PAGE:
Support for the Taiwan People’s Party (TPP) has for the first time overtaken the Chinese Nationalist Party (KMT), making it the nation’s second-largest political force, the Taiwanese Public Opinion Foundation said yesterday, as it released the results of its latest public opinion survey.
The foundation’s survey on political support and the referendums in December found that 17.6 percent support the TPP, compared with 16.2 percent for the KMT, a lead of 1.4 percentage points and the highest ever recorded for the party.
The Democratic Progressive Party (DPP) held firm at the top at 27.1 percent, although a close 26.6 percent of respondents declined to choose any party.
Meanwhile, 4.8 percent chose the New Power Party (NPP), 4.3 percent supported the Taiwan Statebuilding Party and 2 percent chose other parties, while the remaining 1.4 percent either did not know or declined to answer.
The most striking result is the TPP “overtaking the KMT at the bend” to become the country’s second-largest party for the first time, foundation chairman Michael You (游盈隆) said.
Also worth noting is the record support for the Taiwan Statebuilding Party on the eve of the recall vote of its sole legislator, Chen Po-wei (陳柏惟), You said.
The results also mark a “dramatic shift” from last month’s poll, with the DPP and KMT recording sharp declines and minor parties seeing boosts, he said.
More specifically, the DPP and the KMT lost 3 and 3.1 percentage points respectively, while the TPP gained 4.3 percentage points, the NPP added 1.8 percentage points and support for the Taiwan Statebuilding Party increased by 1.9 percentage points.
The number of moderates also dropped by 3.1 percentage points, although whether the results are indicative of a changing political landscape has yet to be seen, You said.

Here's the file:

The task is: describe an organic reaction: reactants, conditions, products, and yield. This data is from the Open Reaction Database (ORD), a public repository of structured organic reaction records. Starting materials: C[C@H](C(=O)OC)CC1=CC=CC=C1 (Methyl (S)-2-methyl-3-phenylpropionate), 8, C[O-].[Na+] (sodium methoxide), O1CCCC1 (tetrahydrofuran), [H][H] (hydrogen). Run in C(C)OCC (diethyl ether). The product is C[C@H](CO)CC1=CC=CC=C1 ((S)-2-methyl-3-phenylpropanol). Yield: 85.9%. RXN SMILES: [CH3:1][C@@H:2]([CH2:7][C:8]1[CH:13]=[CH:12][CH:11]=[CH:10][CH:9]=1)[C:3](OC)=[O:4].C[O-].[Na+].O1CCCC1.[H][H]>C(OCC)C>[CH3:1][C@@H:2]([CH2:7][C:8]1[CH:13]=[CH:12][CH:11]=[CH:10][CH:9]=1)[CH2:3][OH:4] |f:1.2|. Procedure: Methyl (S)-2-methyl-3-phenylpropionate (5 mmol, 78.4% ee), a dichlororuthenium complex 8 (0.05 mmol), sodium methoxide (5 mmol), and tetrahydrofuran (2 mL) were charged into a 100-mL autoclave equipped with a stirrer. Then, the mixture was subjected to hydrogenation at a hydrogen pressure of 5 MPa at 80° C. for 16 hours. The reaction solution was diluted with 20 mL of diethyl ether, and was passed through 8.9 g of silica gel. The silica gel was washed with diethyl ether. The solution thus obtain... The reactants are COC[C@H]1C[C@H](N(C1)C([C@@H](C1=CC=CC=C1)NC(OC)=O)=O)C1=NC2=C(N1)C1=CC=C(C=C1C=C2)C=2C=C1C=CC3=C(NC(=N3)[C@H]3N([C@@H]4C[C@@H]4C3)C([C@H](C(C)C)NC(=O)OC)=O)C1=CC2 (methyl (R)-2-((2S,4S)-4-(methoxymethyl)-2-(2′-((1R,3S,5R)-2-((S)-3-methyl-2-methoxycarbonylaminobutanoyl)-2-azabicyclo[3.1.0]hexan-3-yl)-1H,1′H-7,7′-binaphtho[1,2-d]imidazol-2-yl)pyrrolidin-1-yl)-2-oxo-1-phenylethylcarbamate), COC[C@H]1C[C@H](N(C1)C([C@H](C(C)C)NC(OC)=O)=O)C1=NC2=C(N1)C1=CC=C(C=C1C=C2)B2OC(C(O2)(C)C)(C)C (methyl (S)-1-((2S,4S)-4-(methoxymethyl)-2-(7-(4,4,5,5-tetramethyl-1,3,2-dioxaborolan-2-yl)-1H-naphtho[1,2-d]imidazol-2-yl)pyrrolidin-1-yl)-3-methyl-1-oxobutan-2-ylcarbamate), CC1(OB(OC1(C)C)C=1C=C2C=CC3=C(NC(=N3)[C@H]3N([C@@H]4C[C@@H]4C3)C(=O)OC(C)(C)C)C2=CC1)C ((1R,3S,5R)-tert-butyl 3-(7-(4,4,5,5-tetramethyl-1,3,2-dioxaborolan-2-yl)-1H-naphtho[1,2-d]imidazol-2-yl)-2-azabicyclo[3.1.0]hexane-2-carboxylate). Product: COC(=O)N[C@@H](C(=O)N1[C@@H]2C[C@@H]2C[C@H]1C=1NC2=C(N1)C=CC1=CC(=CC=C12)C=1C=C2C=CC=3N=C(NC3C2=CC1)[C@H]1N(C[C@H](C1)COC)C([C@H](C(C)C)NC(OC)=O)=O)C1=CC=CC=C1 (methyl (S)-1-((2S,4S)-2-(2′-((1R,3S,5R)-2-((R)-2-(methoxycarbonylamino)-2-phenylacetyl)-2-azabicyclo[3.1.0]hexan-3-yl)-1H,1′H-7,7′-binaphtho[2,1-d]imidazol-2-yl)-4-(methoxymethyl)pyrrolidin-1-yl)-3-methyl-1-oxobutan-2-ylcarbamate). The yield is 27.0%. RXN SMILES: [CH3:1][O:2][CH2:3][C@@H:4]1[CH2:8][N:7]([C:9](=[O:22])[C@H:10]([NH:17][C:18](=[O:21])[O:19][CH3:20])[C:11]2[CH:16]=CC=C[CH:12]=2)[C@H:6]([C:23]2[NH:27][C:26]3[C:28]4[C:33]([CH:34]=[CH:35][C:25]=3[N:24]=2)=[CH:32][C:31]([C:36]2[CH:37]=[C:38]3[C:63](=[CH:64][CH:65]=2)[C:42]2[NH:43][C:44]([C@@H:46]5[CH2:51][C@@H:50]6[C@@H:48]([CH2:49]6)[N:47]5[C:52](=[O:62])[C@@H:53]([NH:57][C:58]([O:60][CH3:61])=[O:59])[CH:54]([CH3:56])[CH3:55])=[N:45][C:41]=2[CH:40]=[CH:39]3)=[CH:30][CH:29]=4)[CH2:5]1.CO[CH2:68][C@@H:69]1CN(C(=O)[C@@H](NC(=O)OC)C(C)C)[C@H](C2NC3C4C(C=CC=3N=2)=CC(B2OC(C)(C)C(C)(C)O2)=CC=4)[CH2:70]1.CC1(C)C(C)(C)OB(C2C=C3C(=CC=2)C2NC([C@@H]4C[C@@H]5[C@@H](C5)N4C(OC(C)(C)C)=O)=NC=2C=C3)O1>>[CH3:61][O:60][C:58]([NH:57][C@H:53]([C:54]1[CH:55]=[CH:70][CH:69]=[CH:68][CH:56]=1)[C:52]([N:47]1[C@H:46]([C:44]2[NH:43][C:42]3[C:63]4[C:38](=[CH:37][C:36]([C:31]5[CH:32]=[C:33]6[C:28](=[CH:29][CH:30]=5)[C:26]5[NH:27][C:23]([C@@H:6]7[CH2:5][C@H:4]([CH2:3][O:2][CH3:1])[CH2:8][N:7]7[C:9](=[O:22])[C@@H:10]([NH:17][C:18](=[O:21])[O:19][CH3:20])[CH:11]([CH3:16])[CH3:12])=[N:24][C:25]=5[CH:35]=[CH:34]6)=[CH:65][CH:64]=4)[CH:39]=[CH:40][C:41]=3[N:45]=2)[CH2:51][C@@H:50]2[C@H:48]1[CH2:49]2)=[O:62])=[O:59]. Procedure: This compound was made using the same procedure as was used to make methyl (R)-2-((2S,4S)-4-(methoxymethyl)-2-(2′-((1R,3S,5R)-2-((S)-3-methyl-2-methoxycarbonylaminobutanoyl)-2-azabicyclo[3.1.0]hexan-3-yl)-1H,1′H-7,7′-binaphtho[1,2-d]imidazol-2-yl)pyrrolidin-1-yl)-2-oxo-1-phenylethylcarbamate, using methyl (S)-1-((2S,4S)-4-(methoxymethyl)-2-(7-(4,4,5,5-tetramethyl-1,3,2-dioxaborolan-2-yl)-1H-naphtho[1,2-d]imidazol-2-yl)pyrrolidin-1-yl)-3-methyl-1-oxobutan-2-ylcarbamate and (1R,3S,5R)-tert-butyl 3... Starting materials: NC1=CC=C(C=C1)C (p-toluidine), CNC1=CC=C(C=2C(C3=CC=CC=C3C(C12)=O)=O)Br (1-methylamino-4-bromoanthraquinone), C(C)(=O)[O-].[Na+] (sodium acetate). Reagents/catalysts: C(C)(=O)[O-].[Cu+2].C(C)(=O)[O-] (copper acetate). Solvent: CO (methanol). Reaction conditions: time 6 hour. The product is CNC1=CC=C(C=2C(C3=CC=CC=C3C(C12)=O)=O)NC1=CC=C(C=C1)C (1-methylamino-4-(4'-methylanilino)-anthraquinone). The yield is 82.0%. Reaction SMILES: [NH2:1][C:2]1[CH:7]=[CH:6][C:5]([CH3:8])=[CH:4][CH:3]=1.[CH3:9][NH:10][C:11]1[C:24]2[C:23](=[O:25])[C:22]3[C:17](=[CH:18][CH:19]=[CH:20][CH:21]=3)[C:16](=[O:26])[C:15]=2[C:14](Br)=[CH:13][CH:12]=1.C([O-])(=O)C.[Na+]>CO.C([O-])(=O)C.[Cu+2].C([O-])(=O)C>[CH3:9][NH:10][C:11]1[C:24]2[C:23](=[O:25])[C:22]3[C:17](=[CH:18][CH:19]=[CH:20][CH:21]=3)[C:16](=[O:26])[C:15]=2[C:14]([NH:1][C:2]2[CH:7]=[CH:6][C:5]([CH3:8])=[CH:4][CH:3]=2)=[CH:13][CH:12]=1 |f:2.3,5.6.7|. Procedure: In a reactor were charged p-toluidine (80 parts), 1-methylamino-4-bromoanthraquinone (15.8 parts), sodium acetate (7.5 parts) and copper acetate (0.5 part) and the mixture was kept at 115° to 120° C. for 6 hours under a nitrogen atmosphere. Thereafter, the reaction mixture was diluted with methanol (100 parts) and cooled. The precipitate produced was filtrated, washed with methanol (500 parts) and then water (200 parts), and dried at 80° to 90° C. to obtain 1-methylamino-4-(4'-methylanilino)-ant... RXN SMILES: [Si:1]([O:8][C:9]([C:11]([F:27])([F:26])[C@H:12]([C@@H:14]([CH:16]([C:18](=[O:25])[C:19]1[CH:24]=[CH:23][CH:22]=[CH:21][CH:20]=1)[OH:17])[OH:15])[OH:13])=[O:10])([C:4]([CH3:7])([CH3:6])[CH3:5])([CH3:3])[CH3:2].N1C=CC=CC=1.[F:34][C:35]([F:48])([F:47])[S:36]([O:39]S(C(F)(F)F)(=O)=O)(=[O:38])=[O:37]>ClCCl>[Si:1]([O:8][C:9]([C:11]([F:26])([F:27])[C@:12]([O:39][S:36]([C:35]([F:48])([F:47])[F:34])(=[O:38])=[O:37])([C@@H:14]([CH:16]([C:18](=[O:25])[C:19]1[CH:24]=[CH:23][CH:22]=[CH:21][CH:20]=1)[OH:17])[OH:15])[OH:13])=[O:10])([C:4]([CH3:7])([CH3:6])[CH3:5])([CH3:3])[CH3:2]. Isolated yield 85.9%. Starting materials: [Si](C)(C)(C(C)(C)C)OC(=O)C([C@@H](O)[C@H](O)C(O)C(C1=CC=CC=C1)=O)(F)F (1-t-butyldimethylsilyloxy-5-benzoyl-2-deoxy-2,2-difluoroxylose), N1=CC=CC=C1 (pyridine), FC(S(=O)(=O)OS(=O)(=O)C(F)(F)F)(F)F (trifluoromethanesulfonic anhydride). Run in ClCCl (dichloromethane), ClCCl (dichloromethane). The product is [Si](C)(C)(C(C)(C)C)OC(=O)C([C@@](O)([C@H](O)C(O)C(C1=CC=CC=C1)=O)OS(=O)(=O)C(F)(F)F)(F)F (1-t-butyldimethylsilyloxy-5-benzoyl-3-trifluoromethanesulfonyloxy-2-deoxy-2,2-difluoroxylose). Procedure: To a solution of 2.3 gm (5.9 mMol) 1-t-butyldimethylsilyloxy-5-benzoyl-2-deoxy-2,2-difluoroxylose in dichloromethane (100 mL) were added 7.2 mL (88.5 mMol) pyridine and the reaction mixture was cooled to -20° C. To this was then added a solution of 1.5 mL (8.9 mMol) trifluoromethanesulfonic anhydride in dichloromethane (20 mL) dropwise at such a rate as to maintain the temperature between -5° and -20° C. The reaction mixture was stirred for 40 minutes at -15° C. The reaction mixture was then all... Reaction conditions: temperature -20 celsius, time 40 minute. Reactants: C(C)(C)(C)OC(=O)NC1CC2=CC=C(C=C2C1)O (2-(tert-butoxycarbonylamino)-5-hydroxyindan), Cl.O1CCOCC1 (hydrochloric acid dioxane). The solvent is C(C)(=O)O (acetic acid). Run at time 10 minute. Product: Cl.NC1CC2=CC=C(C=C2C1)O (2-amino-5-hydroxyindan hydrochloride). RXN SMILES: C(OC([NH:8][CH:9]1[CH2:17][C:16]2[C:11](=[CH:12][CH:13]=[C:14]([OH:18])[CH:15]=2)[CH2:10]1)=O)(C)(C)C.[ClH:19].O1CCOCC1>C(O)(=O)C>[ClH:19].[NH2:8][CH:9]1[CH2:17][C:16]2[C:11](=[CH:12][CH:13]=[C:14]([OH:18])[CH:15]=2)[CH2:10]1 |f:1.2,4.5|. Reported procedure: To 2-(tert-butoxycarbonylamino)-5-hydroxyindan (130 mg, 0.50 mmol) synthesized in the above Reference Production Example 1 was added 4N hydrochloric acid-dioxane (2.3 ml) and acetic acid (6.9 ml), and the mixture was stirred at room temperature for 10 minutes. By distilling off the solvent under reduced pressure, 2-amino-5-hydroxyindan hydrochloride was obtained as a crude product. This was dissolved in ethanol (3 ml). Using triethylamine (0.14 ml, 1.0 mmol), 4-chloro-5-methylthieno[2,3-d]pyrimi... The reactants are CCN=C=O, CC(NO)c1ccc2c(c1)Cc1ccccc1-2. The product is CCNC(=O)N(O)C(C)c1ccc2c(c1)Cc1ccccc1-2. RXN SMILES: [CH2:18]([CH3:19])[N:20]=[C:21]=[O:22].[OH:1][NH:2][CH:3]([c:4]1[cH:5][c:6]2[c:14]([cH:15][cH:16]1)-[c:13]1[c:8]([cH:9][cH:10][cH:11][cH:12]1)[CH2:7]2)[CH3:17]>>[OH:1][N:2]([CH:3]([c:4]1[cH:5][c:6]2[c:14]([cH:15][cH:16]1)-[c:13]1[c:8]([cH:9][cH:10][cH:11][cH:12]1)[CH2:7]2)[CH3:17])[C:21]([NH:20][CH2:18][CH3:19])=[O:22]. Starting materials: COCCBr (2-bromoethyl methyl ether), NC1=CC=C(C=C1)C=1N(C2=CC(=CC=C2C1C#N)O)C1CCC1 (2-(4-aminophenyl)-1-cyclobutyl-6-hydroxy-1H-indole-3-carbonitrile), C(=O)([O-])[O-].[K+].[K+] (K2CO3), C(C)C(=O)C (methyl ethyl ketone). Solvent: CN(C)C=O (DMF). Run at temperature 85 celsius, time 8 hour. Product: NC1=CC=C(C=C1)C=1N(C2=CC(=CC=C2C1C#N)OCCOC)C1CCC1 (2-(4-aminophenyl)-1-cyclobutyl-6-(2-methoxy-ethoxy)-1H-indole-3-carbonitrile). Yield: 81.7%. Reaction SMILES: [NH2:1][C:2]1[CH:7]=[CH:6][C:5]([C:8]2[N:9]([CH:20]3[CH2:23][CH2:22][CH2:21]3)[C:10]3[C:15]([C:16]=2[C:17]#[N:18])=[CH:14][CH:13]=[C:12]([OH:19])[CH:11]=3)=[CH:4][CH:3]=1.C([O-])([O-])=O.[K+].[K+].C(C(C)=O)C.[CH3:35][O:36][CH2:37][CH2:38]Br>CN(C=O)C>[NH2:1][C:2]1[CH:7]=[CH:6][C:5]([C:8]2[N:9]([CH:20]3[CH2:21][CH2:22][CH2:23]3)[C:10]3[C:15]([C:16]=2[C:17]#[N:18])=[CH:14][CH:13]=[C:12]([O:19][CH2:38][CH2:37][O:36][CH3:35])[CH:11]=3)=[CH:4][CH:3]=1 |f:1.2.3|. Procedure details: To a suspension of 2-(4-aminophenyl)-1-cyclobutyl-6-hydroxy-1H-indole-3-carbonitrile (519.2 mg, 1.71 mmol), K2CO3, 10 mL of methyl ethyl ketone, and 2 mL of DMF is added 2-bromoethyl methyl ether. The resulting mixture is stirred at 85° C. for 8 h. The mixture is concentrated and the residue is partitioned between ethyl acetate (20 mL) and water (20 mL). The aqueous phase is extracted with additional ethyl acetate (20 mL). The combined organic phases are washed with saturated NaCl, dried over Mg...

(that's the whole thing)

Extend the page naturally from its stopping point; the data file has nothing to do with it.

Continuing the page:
When the TPP was founded, it only enjoyed 8.1 percent support, but it has more than doubled that, he said.
Whether it can maintain its newfound popularity is a question that should not be taken lightly, especially as its chairman, Taipei Mayor Ko Wen-je (柯文哲), eyes the presidency in 2024, he added.
Meanwhile, the KMT has found itself stuck in a prolonged slump ever since last year’s presidential and legislative elections, You said.
Its current support is the third-lowest it has been over the past two years, and a 3 percentage point slump from last month in a blow for new KMT Chairman Eric Chu (朱立倫), he added.
The survey, designed by You and executed by Focus Survey Research, was conducted from Monday to Wednesday last week.
Pollsters selected participants aged 20 or older via nationwide sampling of residential telephone numbers, collecting 1,075 valid samples with a margin of error of 2.99 percentage points.
Asked about the survey, TPP spokesperson Yang Bao-zheng (楊寶楨) said that public opinion is fickle and the party cannot be complacent after seeing figures representing only a moment.
She also called on the DPP to respond to public opinion, as “the people will turn on you if you turn your back on them.”
Brushing polls off as “reference material,” the KMT called attention to the discrepancy between the foundation’s figures and those gathered by the Election Study Center at National Chengchi University and other organizations.
It added that the poll was held before the successful Chen recall vote on Saturday, saying the political situation has changed significantly.
Additional reporting by Chen Yun and Shih Hsiao-kuang
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